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The New Zealand Railways Magazine, Volume 6, Issue 2 (June 1, 1931)

An Unfailing Sniper

An Unfailing Sniper.

Thirty-six tall, shining levers stood up out of the floor like a row of rifles. The cabin might almost have been a sniping nest. Out there through the glass windows, dotted over the black, murky crisscrossed railway yard, with its coal-holes and its no-man's-land, were the signal-posts—fourteen of them. All of them within sight, just in case something goes wrong. Not that it will. That philosopher we mentioned, you know, didn't know much about railways —–

Now, watch. Down comes one of those block levers to set the points as the signalman pulls on it, then a blue to lock them, then a red, and—down comes the arm of that far signal, as if struck by a fatal shot. Now down with a couple of those black levers for the points, and a blue one for the lock bars, or a blue-and-black lever to work points and lock bars in one operation.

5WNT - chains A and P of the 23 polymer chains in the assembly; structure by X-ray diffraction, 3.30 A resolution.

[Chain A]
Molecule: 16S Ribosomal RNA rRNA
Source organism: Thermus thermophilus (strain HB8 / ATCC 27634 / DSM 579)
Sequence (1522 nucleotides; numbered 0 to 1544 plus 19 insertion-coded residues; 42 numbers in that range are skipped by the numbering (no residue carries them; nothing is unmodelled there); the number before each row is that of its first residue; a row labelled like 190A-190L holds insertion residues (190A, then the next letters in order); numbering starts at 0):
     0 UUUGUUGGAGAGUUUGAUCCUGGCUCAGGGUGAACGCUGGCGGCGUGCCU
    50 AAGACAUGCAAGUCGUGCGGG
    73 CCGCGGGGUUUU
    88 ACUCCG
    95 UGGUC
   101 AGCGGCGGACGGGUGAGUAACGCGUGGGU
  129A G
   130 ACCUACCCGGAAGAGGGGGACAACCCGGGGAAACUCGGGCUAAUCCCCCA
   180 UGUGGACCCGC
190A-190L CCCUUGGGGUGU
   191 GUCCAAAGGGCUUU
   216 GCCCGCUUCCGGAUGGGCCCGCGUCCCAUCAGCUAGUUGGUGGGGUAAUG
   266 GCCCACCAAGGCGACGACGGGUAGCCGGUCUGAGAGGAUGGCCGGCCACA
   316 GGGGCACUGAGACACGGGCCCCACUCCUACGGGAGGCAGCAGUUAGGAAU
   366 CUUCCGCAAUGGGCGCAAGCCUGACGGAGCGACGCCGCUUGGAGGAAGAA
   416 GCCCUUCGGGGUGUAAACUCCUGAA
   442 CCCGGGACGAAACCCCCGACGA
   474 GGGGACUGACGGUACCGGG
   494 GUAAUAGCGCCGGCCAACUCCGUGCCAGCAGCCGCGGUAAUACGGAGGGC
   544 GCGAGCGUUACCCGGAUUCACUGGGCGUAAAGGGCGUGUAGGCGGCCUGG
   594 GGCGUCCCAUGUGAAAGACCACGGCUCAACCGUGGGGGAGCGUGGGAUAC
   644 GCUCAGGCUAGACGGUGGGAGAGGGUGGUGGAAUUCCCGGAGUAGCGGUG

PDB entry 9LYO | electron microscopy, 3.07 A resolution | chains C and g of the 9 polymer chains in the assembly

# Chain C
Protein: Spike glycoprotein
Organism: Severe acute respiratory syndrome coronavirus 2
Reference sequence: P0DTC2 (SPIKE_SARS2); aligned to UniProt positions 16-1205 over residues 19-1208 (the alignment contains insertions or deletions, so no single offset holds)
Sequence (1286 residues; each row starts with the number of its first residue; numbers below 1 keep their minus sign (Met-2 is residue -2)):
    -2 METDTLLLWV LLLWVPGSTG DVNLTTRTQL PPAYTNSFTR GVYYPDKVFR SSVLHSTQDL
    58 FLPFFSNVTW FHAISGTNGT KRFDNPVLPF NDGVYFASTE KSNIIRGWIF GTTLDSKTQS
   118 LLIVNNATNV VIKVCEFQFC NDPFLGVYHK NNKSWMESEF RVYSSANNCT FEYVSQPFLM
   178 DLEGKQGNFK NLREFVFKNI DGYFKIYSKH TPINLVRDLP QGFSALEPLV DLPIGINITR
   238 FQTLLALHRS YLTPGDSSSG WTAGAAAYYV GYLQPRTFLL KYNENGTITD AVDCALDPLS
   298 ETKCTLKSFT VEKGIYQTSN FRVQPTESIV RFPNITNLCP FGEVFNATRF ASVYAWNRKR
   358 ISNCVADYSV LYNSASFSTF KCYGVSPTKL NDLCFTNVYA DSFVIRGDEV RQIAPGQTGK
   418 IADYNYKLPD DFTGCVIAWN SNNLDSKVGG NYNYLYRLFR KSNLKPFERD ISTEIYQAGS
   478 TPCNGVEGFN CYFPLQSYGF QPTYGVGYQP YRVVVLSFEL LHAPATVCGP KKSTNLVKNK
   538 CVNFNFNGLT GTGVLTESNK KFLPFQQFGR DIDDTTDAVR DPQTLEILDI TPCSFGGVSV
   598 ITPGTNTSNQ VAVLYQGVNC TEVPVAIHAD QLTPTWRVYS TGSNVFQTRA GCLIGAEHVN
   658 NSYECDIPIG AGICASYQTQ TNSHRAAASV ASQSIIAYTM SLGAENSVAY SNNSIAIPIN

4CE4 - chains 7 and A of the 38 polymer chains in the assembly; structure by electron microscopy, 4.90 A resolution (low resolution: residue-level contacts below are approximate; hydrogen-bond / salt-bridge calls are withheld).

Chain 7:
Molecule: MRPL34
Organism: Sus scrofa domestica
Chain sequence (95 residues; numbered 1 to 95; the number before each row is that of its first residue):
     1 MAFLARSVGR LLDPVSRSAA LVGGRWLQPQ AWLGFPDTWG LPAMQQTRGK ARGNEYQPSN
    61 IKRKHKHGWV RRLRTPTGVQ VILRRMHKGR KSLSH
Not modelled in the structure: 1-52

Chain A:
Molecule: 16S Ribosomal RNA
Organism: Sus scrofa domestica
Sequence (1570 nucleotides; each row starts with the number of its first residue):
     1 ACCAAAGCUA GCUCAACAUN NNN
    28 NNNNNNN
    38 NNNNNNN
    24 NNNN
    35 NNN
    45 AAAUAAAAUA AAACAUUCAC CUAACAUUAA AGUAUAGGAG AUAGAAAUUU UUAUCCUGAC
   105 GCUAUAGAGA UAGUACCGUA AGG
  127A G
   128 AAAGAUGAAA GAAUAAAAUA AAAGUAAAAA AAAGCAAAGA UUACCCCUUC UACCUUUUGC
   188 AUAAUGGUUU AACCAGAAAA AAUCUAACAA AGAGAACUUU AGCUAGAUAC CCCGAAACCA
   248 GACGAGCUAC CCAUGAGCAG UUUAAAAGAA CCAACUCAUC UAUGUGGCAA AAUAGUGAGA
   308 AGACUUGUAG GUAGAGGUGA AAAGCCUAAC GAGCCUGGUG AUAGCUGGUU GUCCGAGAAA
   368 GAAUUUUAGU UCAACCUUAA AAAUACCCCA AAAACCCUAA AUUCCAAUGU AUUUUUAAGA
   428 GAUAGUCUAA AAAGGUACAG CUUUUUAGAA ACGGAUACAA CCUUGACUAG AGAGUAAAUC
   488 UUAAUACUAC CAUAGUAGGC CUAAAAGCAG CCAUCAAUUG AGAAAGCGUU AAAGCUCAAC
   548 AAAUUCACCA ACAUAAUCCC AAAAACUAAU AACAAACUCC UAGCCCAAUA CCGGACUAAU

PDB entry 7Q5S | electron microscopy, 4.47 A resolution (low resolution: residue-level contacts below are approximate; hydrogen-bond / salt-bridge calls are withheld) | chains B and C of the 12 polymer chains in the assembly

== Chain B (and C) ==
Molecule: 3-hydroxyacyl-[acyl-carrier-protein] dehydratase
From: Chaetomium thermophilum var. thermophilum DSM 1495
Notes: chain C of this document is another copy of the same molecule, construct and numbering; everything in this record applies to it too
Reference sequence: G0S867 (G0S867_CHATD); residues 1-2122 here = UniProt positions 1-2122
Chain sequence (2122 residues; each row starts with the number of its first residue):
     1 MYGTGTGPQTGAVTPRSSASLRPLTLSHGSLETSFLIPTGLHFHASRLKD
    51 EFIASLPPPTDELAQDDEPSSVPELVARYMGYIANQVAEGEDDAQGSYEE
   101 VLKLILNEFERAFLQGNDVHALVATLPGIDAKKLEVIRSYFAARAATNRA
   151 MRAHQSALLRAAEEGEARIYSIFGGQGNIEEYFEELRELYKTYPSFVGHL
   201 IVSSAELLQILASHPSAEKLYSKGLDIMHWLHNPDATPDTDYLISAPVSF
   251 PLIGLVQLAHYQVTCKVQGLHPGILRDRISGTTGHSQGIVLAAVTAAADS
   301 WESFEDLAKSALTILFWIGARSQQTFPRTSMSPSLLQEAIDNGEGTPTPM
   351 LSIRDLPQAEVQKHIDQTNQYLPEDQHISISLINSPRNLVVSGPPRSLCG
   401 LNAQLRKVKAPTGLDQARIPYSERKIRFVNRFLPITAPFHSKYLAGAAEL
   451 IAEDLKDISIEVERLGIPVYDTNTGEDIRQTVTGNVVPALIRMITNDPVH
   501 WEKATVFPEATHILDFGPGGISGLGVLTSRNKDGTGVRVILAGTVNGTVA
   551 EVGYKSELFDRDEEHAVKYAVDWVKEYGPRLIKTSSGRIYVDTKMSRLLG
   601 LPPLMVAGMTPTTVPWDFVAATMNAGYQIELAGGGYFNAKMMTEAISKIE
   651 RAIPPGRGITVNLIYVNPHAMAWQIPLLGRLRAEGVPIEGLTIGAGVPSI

The way is clear, the road is set. Come on, you big puffing iron monster—you're a tank for which your unfailing sniper has cleared the way. Come on proudly with a roll of iron and a burst of steam.

Great shooting (if you will pardon the fantasy). Mysterious shooting. Every time the signalman pulls down a red lever he picks off one of those fourteen signal arms as clean as a whistle. And, far away, the points and the lock-bars on the railway lines jump to his distant command. Like the pieces of a cardboard puzzle being moved miraculously into place.

“Yes, but what about the element of human error?” I asked, without any tact whatever. “What if you pull down the wrong lever?”

The signalman smiled.

“That is just what you can't do Watch.”